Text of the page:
The roll of felt 11 is threaded through a pair of pull rolls 12-13 which are journalled on their hubs for support in verticallyaligned relation on the frame structure (not shown) of a processing machine that is of any suitable or standard construction, insofar as providing vertically aligned and intergeared rollers 12-13 which are driven at a pre-determined rate of speed for synchronized operation with other rollers in a manner to be hereinafter described. The pull rolls 12-13 are driven at a rate of speed to provide a loop 14 forwardly thereof for support on a spaced stationary roll or pipe 15 having flanged edges 16 to guide the loop 14 of the sheet material 11 thereover. To this end, the stationary flange roller or pipe 15 is spaced forwardly and somewhat upwardly relative to the vertically aligned pull rollers 12-13.

Positioned forwardly of the stationary flange roller 15 is a vertically spaced pair of flanged guides 17-18, which are horizontally spaced to provide confronting pairs to receive the edges of the sheet material 11 as it is threaded therethrough for guidance to and over the top cylindrical surface of an adhesive applicator roller 19. The adhesive applicator roller 19 is journalled in the frame of the machine (not shown) so that the lower portion thereof is disposed in a trough or vessel 20. The trough or vessel 20 contains adhesive in order to provide a thin uniform layer over the cylindrical surface of the roller 19 as it is power rotated with or against the linear movement of the sheet 11 thereof. The speed of the roller 19 is adjusted to the travel or linear movement of the sheet 11 thereover, and its direction of rotation may be in unison with or against the travel of the sheet 11 depending on the desired adhesive film thickness. The relative speed between the power driven roller 19 and the linear travel of the sheet 11 may be increased or de-' creased depending on the dictates of commercial practice. The adhesive in the trough or vessel 20 is preferably of the permanently tacky type such as asphaltic coating glue, plastic adhesive or the like, depending upon the dictates of commercial practice. Disposed forwardly and above the trough or vessel 20 is a stationary scraper 21, which is adjustably supported for contact with the underside of the sheet 11 as it passes beyond the adhesive applicator roller 19 to insure a uniform layer of adhesive of any desired thickness.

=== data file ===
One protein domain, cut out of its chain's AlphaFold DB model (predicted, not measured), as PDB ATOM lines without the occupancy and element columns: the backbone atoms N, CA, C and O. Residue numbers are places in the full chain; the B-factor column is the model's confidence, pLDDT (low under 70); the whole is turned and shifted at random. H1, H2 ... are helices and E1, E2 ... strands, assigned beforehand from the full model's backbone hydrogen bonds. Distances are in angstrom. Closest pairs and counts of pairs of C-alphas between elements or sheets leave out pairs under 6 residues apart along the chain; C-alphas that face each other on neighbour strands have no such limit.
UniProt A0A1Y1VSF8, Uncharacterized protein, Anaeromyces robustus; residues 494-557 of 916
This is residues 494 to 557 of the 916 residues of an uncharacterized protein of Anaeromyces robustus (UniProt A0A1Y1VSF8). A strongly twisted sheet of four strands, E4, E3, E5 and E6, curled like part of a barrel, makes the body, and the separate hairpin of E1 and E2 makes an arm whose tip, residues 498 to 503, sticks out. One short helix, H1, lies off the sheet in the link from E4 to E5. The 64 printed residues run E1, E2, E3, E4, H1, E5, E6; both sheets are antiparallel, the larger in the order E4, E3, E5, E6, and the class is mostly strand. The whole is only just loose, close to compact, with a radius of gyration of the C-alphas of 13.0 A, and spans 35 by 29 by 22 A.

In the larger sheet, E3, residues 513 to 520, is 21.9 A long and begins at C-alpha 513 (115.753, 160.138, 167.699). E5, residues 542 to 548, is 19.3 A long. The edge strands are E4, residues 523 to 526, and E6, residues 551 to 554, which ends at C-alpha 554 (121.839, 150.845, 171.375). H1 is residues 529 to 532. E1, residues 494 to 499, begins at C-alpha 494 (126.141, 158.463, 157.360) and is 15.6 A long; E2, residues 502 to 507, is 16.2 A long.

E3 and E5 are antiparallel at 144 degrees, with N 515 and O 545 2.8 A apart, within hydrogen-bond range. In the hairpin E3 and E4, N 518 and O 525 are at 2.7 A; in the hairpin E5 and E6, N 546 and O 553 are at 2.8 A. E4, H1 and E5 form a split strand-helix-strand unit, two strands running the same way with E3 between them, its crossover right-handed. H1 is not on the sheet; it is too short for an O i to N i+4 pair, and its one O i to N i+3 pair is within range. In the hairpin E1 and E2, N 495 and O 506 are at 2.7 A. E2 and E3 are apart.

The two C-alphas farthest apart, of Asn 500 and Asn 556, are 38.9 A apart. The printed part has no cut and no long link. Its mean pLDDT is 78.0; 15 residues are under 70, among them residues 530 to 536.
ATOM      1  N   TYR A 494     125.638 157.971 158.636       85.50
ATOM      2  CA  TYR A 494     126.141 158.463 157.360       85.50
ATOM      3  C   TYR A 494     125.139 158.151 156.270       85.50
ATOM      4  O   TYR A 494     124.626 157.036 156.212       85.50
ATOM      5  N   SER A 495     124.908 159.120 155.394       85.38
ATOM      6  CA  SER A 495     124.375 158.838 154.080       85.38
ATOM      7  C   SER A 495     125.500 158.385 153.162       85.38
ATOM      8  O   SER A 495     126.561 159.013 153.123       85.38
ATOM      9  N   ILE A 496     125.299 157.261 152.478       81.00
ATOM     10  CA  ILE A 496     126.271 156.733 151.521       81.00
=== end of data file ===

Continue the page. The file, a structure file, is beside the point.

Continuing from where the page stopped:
From the scraper 21, the sheet 11 is threaded over the lowermost roller 22 for contact with the peripheral surface thereof to comprise one of the rollers of a three stack roller unit 23. Another roller 24 of the three stack unit 23 is disposed above and at vertical alignment with the roller 22, so that the sheet 11 can be re-threaded over, the latter and below the upper roller 24 to effect contact with the nip of the rollers 22-23 and to meet the thin sheet, such as aluminum, 25 that is threaded from an unwinding stand 26 which supports a roll of thin metallic sheet material 27, preferably though not essentially aluminum foilsheets of .020 to .040. The thickness is not critical and will vary within a wide range depending upon the uses and dictates of commercial practice. The aluminum sheet 25 is threaded over the uppermost roller 28 of the three stack roller unit 23, but in this instance the uppermost roller 28 is vertically spaced from the roller 24 so that the aluminum sheet 25 may be threaded over the uppermost roller 28 and around the roller 24 for passage between it and its contacting lowermost roller 22 for disposition over and in contact with the asphaltic sheet 11, so that both sheets 11-25 can be displaced horizontally and backwardly over a plurality of supporting idler rollers 29-30-31-32, which may vary in number and in spacing to meet the particular requirements of any machine or installation.